Red wines are as popular with consumers as ever. The proportion of German red wines purchased has risen continually and stood in 2008 at 43% (white wines: 45%). Only ten years ago this figure for German reds stood at just 25%. Spätburgunder (German Pinot Noir), in particular, is attracting increasing interest proving its competitive edge with many international prizes. For instance, the Ahr-based winery Meyer-Näkel won the Decanter International Pinot Noir Trophy and the Austrian magazine “wein.pur” headlined that: “The best Pinot Noir in the world comes from Germany”. In the grand 2009 competition for this variety Mondial du Pinot Noir in the Swiss town of Sierre a total of 17 gold medals and two special prizes went to German Pinot Noir wines.

New Interest in White Wines: Riesling and Pinot Blanc

The red wine boom of the past few years has stopped in terms of new planting. The only varieties managing to expand in area were whites: Riesling alone posted a 700-hectare increase between 2008 and 2009. Riesling remains Germany’s most important grape variety while Pinot Blanc and Pinot Gris were both able to post considerable area increases. Ever more consumers are turning to Pinot Blanc varieties with total vineyard area amounting to 8,212 hectares – putting Pinot Blanc in fourth position in Germany’s variety ranking after Riesling, Müller-Thurgau and Pinot Noir. The strength of the Pinot Blanc varieties lies in their agreeable acidity and excellent suitability as accompaniments to food.

Trend towards Light Wines

For the first time this year the German Wine Institute as part of the DLG’s national German wine awards gave a special prize for light, fruity and aromatic “summer wines”. According to a survey amongst wine producers, this category (including not only Rivaner but also white cuvée wines, rosés and light Rieslings with 10% to 12% alcohol by volume) generates more turnover and is promising for export.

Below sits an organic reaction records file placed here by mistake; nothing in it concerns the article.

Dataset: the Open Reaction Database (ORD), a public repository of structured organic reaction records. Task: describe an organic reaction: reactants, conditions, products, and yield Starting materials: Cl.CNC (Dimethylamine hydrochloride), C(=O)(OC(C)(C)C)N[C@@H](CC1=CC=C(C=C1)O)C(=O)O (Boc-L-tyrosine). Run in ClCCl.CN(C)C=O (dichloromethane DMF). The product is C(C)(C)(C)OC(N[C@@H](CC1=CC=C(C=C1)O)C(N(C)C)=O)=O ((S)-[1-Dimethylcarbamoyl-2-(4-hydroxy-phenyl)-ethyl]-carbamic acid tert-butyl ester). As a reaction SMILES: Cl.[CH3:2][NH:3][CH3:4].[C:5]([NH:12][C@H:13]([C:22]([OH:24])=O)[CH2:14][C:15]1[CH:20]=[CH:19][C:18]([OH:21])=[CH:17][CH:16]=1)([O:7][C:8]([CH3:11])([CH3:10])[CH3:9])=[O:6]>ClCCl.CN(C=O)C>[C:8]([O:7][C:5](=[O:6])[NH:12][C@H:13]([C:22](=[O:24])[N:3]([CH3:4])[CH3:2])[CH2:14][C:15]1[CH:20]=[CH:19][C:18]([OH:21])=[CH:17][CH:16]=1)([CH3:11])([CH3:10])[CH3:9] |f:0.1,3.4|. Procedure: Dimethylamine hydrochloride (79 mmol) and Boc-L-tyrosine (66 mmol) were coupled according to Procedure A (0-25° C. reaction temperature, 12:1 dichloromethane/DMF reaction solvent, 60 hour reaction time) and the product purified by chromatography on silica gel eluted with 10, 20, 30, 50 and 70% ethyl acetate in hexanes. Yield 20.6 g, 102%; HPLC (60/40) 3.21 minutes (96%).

Eco Wine Popular

The market for organic wine is developing as rapidly as ever, says Ralph Dejas, Managing Director of the largest organic wine association Ecovin: “Today we are enjoying a solid and stable climate. The largest consumer market in the EU is Germany. However, export is playing an increasingly important role for some producers.” Twice as many wine growers will be exhibiting at the ProWein joint stand in 2010 as last year. Two events will be featured at the DWI stand – including a presentation of this year’s eco prize winners. December 2009 saw the tradefair BioFach hold the first international competition for ecological wines in collaboration with the MUNDUSvini International Wine Award. According to Ecovin, 4,266 hectares are currently being used in Germany for organic wine growing (542 wineries). The majority of organic wine producers are located in Rhine Hesse (141 wineries) boasting the largest area of organic grape cultivation (1,699 hectares) followed by Baden (125 wineries with 650 hectares) and the Palatinate (95 wineries with 1,065 hectares).

Young Generation of Winegrowers

Many growing areas feature groups of wine producers presenting themselves on a joint platform. Many of these groups are also featured at ProWein with their own stand. These include: Message in a Bottle (young vintners from Rhine Hesse), Frank + Frei (wine producers from Franconia), Südpfalz Connexion and the Barrique Forum (wine producers from several growing regions specialising in barrique wines). An all-new feature is a trans-regional group of some 80 young wine growers plus “stakeholders in the wine business” entitled “Generation Riesling” (www.generation-riesling.de). Generation Riesling particularly highlights Germany’s well and internationally-trained, ambitious young winemakers. This group will be presenting itself at ProWein at the DWI stand. Commenting on this DWI Managing Director Monika Reule said: “The DWI called the Generation Riesling initiative into existence to give Germany’s young, highly-trained and internationally-oriented generation of wine producers a joint platform to present themselves worldwide. While the name does put Riesling, currently Germany’s trendiest grape variety, into the foreground, the group in no way excludes young vintners preferring to focus on other varieties like Pinot Blanc, Silvaner or Lemberger etc. For this reason at ProWein a wide range of top wines from Generation Riesling will be on offer for tasting.”

Author Dr. Rolf Klein is co-founder and former editor-in-chief of the wine magazine “Weinwelt” published by Meininger Verlag. Today Dr. Rolf Klein works as a freelance wine journalist.